On The Record: Paolo Ciabatti

Director, eni FIM Superbike World Championship.

Paolo Ciabatti

On The Record: Paolo Ciabatti

Dorna is a bigger company than Infront Motor Sports, and MotoGP is a bigger championship than World Superbike. MotoGP is coming from a longer history; World Superbike is only 25 years old. Having said that, we have been growing and make steady technical regulations.

Dorna and Infront Motor Sports belong to separate funds of the same private-equity group: Bridgepoint. Dorna's fund is six years old; our fund is six months old. Investors on one fund are not investors on the other. Infront Motor Sports is not big, but it is a significant part of Infront Sports & Media, the second-largest sport-media group in the world. People managing the fund would like to see us more profitable, and this can only be achieved by continuing to do a careful job to keep this championship viable for manufacturers and private teams and giving better TV visibility.

Since we are under the same umbrella as Dorna, we have started discussing problems openly around a table. We are still independent and will do what we think is best for our series. If we can do something we think is right and in the direction that will make them happy, fine. Dorna might do the same by defining CRT more precisely. Those bikes shouldn't be considered "masked" Superbikes. Yes, they have production-based engines, and we have to live with that because prototype engines aren't available. But there are some points that need to be qualified within CRT, which, by definition, is a prototype.

We don't want our Superbikes to be faster than MotoGP. Next year, we are going to 17-inch wheels. If we're half a second slower, we don't care. The problem with motorbikes is that they all look the same. This is one reason we think fake headlights is not a bad idea for us. Sometimes in life you have to make compromises. If they are acceptable, why not? But on principle, we don't compromise.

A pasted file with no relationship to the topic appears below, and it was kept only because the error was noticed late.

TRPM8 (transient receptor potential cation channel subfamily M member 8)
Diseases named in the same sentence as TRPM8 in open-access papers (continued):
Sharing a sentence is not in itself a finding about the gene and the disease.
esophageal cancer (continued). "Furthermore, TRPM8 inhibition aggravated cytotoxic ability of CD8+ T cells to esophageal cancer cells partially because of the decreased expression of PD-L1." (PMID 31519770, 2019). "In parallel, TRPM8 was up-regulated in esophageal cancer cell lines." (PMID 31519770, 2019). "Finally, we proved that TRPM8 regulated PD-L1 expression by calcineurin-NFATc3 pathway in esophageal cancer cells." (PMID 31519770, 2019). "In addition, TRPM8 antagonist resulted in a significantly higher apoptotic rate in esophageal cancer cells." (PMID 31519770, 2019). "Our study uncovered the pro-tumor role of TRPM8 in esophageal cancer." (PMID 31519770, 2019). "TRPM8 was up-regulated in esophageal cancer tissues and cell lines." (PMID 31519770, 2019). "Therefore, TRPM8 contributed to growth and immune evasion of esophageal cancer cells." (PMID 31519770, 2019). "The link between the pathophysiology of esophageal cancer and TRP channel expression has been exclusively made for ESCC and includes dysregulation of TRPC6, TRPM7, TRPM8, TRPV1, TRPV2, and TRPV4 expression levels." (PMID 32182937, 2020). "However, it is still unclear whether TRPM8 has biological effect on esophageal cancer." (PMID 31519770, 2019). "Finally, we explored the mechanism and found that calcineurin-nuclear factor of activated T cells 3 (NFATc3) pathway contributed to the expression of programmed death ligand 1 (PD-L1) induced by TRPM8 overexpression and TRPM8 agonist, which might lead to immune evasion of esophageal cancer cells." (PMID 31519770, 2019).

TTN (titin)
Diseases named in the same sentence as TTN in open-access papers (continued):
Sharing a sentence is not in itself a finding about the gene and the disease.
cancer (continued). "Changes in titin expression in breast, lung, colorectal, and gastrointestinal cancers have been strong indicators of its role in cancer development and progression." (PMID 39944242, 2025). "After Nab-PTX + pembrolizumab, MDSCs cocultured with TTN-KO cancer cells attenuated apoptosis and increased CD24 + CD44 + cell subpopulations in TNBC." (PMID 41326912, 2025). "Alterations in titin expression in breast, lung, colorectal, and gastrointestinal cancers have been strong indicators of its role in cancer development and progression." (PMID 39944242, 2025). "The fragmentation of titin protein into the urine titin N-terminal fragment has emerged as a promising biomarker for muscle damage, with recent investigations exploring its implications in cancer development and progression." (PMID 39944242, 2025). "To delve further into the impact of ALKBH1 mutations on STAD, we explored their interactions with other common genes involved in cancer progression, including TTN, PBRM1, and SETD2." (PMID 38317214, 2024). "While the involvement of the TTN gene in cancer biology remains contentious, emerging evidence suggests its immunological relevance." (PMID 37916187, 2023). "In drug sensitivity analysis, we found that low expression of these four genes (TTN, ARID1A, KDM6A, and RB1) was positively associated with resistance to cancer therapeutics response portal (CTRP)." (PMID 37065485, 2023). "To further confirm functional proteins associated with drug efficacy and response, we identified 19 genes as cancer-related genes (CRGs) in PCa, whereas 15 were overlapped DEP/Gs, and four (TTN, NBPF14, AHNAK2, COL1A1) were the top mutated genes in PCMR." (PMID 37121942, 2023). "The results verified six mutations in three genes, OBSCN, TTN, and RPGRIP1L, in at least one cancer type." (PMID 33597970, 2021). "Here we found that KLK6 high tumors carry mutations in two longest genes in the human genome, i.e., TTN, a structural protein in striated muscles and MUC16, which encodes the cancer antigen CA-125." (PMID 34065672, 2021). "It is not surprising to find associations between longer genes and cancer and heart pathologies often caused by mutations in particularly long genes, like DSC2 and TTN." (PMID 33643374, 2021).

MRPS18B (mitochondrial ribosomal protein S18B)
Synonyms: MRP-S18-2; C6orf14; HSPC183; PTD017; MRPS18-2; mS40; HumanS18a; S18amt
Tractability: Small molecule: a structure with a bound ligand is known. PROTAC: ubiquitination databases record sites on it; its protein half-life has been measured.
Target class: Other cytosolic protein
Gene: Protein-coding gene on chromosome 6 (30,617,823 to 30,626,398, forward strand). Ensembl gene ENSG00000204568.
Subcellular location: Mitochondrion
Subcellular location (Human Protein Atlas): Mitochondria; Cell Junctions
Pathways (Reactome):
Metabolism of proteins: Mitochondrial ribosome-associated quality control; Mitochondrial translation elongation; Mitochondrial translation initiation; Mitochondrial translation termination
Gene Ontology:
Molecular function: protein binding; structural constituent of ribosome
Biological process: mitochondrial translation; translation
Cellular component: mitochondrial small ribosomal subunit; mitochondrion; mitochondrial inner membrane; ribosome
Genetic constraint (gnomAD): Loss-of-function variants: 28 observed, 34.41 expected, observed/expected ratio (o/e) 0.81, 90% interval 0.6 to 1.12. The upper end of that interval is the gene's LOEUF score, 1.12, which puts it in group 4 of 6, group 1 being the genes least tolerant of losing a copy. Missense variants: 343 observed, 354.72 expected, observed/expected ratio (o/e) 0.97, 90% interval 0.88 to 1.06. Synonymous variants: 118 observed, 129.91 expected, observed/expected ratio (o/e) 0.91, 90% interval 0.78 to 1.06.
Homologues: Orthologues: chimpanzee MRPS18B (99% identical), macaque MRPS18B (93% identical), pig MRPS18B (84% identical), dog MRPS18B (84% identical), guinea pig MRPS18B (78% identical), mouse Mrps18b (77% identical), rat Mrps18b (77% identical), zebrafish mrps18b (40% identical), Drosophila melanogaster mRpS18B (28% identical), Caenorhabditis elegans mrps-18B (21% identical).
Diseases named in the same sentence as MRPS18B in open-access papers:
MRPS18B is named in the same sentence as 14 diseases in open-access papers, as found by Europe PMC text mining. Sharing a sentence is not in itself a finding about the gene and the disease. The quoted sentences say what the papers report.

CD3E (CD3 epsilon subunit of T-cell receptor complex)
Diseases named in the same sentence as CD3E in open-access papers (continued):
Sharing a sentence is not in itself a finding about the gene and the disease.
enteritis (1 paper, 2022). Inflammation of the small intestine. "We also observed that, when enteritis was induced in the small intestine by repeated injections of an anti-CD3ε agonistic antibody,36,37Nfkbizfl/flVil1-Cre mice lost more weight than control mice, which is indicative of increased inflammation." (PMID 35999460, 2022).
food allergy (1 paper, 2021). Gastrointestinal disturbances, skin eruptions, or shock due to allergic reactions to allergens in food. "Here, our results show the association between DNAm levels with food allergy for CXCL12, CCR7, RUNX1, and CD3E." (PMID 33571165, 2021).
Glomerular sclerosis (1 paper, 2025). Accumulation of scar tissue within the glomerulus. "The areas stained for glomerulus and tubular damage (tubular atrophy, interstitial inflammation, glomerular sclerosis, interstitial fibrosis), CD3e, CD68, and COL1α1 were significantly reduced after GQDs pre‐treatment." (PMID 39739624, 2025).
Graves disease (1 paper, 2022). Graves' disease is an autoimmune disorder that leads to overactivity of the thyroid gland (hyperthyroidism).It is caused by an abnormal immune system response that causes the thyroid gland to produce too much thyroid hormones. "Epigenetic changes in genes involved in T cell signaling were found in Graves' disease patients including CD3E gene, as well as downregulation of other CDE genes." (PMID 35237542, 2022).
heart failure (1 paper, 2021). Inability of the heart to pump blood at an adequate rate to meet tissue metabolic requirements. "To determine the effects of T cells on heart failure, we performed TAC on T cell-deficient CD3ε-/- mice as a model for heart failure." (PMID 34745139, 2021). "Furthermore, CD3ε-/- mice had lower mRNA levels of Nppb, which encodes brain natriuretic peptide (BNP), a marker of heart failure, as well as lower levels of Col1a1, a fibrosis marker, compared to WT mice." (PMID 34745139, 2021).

Superbike in the 1990s had been going a bit too far. I had been working for Ducati for 10 years, and if I went to the museum, I would see Carl Fogarty's 916 from 1994: carbon brakes, 145 kilograms. That was not healthy. Now, we keep Superbike as a dream bike everybody would like to build if they had the money without bringing it too far from production.

If you give V-Twins, V-Fours, straight-Fours, etc. a chance to win races and have an exciting show, like we often have, then we think we are doing the right thing. The fact that we have 24 permanent riders probably in the worst economical time in the world, and definitely in Europe, gives us a sign that we didn't make too many mistakes. It's the only world championship in motorsport where a privateer has a chance of winning a race.

When I hear people talking about a single ECU and so on, these people should realize some companies—Aprilia and BMW, for example—are taking part in Superbike because they want to develop their own electronics. Unless they are faster than everyone else, I don't see why we should change. The show is what we are selling, so we want to keep the show going.

We would like to have more American riders. When I was at Ducati, I was looking at AMA as a source of potential riders for Superbike. Unfortunately, AMA is not perceived as it was when Ducati was spending millions of dollars to run a factory team in America. It cost us a fortune, but during those years, AMA was like a second world championship.

We will bring the championship to Asia. It was a strong request from the manufacturers. Europe is a decreasing market. The U.S. is so-so. Indonesia sells 7.4 million new bikes every year. India is similar numbers, if not bigger. Bringing our races there will help brand awareness. Also, we will bring the championship to Russia. It's not easy logistically to move everyone by truck to Moscow, but we'll do it. Russia may not be the biggest motorcycle market, but it's definitely a booming economy.